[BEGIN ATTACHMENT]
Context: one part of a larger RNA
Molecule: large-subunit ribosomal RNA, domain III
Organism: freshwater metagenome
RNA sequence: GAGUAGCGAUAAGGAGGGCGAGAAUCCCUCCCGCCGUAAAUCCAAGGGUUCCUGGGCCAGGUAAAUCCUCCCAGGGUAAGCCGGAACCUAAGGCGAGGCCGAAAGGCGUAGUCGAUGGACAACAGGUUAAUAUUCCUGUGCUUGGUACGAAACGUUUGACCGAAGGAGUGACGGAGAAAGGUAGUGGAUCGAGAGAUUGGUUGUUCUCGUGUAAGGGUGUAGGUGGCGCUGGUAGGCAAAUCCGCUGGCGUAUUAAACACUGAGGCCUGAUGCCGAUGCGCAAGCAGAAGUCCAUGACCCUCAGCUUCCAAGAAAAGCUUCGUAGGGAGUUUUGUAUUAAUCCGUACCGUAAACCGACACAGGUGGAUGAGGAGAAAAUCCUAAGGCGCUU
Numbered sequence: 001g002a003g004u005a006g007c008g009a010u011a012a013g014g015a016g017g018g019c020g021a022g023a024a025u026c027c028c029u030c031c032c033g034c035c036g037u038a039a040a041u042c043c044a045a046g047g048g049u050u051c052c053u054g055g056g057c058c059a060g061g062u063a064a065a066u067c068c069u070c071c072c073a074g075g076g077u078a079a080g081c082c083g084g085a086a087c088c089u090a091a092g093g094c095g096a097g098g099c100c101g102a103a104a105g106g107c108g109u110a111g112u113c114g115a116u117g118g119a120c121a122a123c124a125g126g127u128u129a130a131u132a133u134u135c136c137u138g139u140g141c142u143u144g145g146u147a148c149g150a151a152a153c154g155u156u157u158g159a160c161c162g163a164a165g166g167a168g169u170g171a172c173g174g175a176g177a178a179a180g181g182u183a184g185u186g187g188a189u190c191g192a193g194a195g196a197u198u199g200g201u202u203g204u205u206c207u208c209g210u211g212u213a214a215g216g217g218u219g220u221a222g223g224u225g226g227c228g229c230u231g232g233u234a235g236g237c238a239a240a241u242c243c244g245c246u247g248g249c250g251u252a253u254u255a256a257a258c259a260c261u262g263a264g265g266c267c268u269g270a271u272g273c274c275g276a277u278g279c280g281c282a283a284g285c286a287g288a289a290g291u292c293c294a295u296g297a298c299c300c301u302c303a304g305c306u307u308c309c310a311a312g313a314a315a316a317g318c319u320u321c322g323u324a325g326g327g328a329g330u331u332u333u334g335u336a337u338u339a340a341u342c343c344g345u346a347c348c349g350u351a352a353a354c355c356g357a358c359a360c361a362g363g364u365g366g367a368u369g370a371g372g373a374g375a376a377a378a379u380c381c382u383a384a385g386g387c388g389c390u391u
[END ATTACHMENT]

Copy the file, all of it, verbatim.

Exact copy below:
Context: one part of a larger RNA
Molecule: large-subunit ribosomal RNA, domain III
Organism: freshwater metagenome
RNA sequence: GAGUAGCGAUAAGGAGGGCGAGAAUCCCUCCCGCCGUAAAUCCAAGGGUUCCUGGGCCAGGUAAAUCCUCCCAGGGUAAGCCGGAACCUAAGGCGAGGCCGAAAGGCGUAGUCGAUGGACAACAGGUUAAUAUUCCUGUGCUUGGUACGAAACGUUUGACCGAAGGAGUGACGGAGAAAGGUAGUGGAUCGAGAGAUUGGUUGUUCUCGUGUAAGGGUGUAGGUGGCGCUGGUAGGCAAAUCCGCUGGCGUAUUAAACACUGAGGCCUGAUGCCGAUGCGCAAGCAGAAGUCCAUGACCCUCAGCUUCCAAGAAAAGCUUCGUAGGGAGUUUUGUAUUAAUCCGUACCGUAAACCGACACAGGUGGAUGAGGAGAAAAUCCUAAGGCGCUU
Numbered sequence: 001g002a003g004u005a006g007c008g009a010u011a012a013g014g015a016g017g018g019c020g021a022g023a024a025u026c027c028c029u030c031c032c033g034c035c036g037u038a039a040a041u042c043c044a045a046g047g048g049u050u051c052c053u054g055g056g057c058c059a060g061g062u063a064a065a066u067c068c069u070c071c072c073a074g075g076g077u078a079a080g081c082c083g084g085a086a087c088c089u090a091a092g093g094c095g096a097g098g099c100c101g102a103a104a105g106g107c108g109u110a111g112u113c114g115a116u117g118g119a120c121a122a123c124a125g126g127u128u129a130a131u132a133u134u135c136c137u138g139u140g141c142u143u144g145g146u147a148c149g150a151a152a153c154g155u156u157u158g159a160c161c162g163a164a165g166g167a168g169u170g171a172c173g174g175a176g177a178a179a180g181g182u183a184g185u186g187g188a189u190c191g192a193g194a195g196a197u198u199g200g201u202u203g204u205u206c207u208c209g210u211g212u213a214a215g216g217g218u219g220u221a222g223g224u225g226g227c228g229c230u231g232g233u234a235g236g237c238a239a240a241u242c243c244g245c246u247g248g249c250g251u252a253u254u255a256a257a258c259a260c261u262g263a264g265g266c267c268u269g270a271u272g273c274c275g276a277u278g279c280g281c282a283a284g285c286a287g288a289a290g291u292c293c294a295u296g297a298c299c300c301u302c303a304g305c306u307u308c309c310a311a312g313a314a315a316a317g318c319u320u321c322g323u324a325g326g327g328a329g330u331u332u333u334g335u336a337u338u339a340a341u342c343c344g345u346a347c348c349g350u351a352a353a354c355c356g357a358c359a360c361a362g363g364u365g366g367a368u369g370a371g372g373a374g375a376a377a378a379u380c381c382u383a384a385g386g387c388g389c390u391u